Village Voice's Scores

For 10,255 reviews, this publication has graded:
  • 39% higher than the average critic
  • 4% same as the average critic
  • 57% lower than the average critic
On average, this publication grades 6.7 points lower than other critics. (0-100 point scale)
Average Movie review score: 56
Highest review score: 100 Short Term 12
Lowest review score: 0 Otto; or, Up with Dead People
Score distribution:
10255 movie reviews
  1. You wouldn't lose anything watching Fastball on ESPN rather than in the movie theater, but it does stand as further testament to baseball's status as our most chess-like sport, and one that, even when broken down to its tiniest component parts, never loses its magic.
  2. Constipated English whimsy for the easily tickled.
    • 80 Metascore
    • 70 Critic Score
    Burstein and Morgen take all this in from an unobtrusive middle distance, letting the subjects themselves slowly complicate the profusion of athletic and ghetto-real clichés that fly scattershot in the early going.
  3. Suffers from over-explanation. The movie maintains tremendous momentum through the Szpilman family's deportation. The second half is another story.
  4. Meticulously uncovers a trail of outrageous force and craven concealment.
  5. A compelling portrait of Japan's stagnant economy and its disheartening effect on younger workers.
  6. Present in every scene, if not each shot, Rourke gives a tremendously physical performance that The Wrestler essentially exists to document.
  7. This workmanlike, but enormously moving, movie makes the case that apartheid really does control her life, even her decision to rebel and get involved with a black man.
  8. For a movement that was "fundamentally leaderless," Braderman's film gives its participants an opportunity to rightfully claim: "We thought we could change things--and, in fact, we did."
    • 60 Metascore
    • 70 Critic Score
    Jeff is a surprisingly mutable, ultimately poignant day-in-the-life drama about a slacker who genuinely wants to stand tall.
  9. Even at its most on-the-nose, Big Joy serves the greater good of introducing viewers to its subject, whose voice rings clear throughout.
  10. It's the sort of movie that could haunt your dreams for weeks. In the end, it is, as promised, all about love—this brave, foolish, improbably moving film's great achievement may be the utter sincerity with which it lives up to its title.
    • 75 Metascore
    • 70 Critic Score
    It's cinema that risks blunt silliness to achieve emotional and experiential seriousness.
    • 69 Metascore
    • 70 Critic Score
    The Company Men is maybe best understood as a chick flick about dicks: Before its too-easy conclusion, the movie offers a multifaceted glimpse at what can happen when the connective tissue between a man and his source of income is cut, and rarely suggests that it could be anything less than excruciating to stop the bleeding.
  11. A well-crafted if structurally generic documentary.
    • 52 Metascore
    • 70 Critic Score
    Though the film is a sober account, the subject alone ensures numerous moments of inspired hilarity.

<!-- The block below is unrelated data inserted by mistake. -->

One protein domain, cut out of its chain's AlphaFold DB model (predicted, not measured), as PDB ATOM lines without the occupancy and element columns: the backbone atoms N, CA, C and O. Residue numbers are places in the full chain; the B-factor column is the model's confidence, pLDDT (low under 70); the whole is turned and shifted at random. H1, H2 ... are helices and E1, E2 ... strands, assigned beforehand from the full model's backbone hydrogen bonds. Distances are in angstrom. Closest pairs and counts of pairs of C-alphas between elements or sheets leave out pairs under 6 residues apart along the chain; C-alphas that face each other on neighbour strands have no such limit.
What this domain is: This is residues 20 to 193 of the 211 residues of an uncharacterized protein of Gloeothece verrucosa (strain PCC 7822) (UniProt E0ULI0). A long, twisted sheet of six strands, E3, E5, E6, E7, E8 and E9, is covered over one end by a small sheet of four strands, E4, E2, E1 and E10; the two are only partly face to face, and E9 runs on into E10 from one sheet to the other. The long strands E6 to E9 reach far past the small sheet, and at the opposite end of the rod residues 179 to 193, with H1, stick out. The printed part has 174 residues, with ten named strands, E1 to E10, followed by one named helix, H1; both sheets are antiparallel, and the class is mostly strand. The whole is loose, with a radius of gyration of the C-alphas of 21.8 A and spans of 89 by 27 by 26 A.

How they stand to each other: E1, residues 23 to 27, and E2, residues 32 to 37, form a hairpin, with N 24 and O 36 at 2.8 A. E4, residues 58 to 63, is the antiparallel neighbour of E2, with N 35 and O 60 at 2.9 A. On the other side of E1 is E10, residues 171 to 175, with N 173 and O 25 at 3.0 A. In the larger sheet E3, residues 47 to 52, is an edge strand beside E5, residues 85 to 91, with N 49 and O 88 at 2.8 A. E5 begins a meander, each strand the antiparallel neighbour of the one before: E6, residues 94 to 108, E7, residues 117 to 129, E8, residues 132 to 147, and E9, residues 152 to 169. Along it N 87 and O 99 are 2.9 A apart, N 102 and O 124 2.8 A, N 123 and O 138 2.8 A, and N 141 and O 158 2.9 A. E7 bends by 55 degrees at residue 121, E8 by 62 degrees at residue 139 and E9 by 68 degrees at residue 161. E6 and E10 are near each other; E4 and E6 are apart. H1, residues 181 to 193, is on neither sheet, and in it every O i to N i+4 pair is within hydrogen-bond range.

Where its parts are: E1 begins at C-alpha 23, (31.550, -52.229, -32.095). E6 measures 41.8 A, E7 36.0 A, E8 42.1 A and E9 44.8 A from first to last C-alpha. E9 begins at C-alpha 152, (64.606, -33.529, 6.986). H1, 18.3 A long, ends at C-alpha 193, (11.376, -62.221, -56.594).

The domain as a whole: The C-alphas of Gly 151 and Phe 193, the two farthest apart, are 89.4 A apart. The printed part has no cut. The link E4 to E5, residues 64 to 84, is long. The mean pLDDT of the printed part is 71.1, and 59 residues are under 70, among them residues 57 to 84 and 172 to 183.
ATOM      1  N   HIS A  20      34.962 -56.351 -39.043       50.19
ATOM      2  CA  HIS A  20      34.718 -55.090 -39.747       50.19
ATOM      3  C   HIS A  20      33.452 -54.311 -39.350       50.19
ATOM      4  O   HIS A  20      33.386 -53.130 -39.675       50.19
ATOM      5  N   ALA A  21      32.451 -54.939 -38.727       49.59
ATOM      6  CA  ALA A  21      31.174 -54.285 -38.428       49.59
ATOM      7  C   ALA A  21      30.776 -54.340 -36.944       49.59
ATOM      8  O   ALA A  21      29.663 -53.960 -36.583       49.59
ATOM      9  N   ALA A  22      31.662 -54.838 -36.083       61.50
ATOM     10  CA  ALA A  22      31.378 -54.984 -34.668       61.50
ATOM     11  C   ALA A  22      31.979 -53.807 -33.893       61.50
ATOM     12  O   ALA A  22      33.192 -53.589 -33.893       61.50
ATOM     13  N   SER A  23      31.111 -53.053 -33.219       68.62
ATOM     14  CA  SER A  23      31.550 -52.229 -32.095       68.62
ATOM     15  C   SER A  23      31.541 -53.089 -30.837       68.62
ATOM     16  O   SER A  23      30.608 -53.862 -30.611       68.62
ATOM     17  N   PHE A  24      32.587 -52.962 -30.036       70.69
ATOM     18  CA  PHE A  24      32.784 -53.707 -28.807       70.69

12. Johnson is genuinely talented. He's often the best thing in bad movies, and Ratner's Hercules is, at the very least, pretty good.
  13. Kazan holds together a decent coming-of-age script that's emotionally sincere if tonally unfocused.
  14. The camera looks lovingly at the Fifties American muscle cars while also capturing the enthusiasm and hope in these men's stories.
  15. Ultimately, the film's wearying qualities pay off both as verisimilitude — you do feel like you've been through something — and as awe-inspiring history, making visceral art out of a global migration.
  16. Tonally, however, Earnest boasts perfect pitch, thanks mainly to the blithe, nimble actors.
  17. Top-shelf cast, headed by Tobey Maguire, slips into familiar grooves of adultery, lies, blackmail, and pet poisoning, it's the spectacular blow-ups and dressing-downs that make this such a nervy pleasure.
  18. Enjoyable as it is, Bricker's giddy hagiography could have used a little pushback, especially in the matter of Shulman's airy dismissal of the postmodernism that, he claimed, forced him into "retirement."
  19. A flawed, fascinating testament to a time of discovery in Hollywood: of how stories could be told onscreen, of what great actors might find within themselves, of just what in the hell this country had become in the late-'60s crackup.
    • 71 Metascore
    • 70 Critic Score
    This is Dame Judi's show. However extraordinary an actor she may be, she cannot conceal the obvious fact that she's having the time of her life here. Isn't that delicious?
  20. The week's guilty pleasure is The Count of Monte Cristo, a gorgeously photographed, sumptuously designed adaptation of the Dumas swashbuckler boasting the most ludicrous dialogue since director Kevin Reynolds's "Waterworld."
  21. A mordant battlefield allegory with an absurdist edge.
  22. Bolstered by a strong ensemble-- "Infamous's" Toby Jones as a deputy commissioner gone native, and a wonderfully wrinkled Diana Rigg as a Mother Superior, speaking up for disillusioned decency--and by the ecstatic cinematography of Stuart Dryburgh, The Painted Veil lifts Maugham's story clear of its prissy, attenuated spirituality, and into genuine passion.
  23. The result is something altogether more formulaic, but Starter for 10 nonetheless goes down easy, thanks in large part to the up-and-coming talent from across the pond and a steady infusion of the Cure, Wham!, and Tears for Fears on the soundtrack.
  24. Anonymous haters on YouTube can say Gigi is fake, but her enthusiasm here, and the enthusiasm her teen girl fans have in meeting her, is totally genuine.

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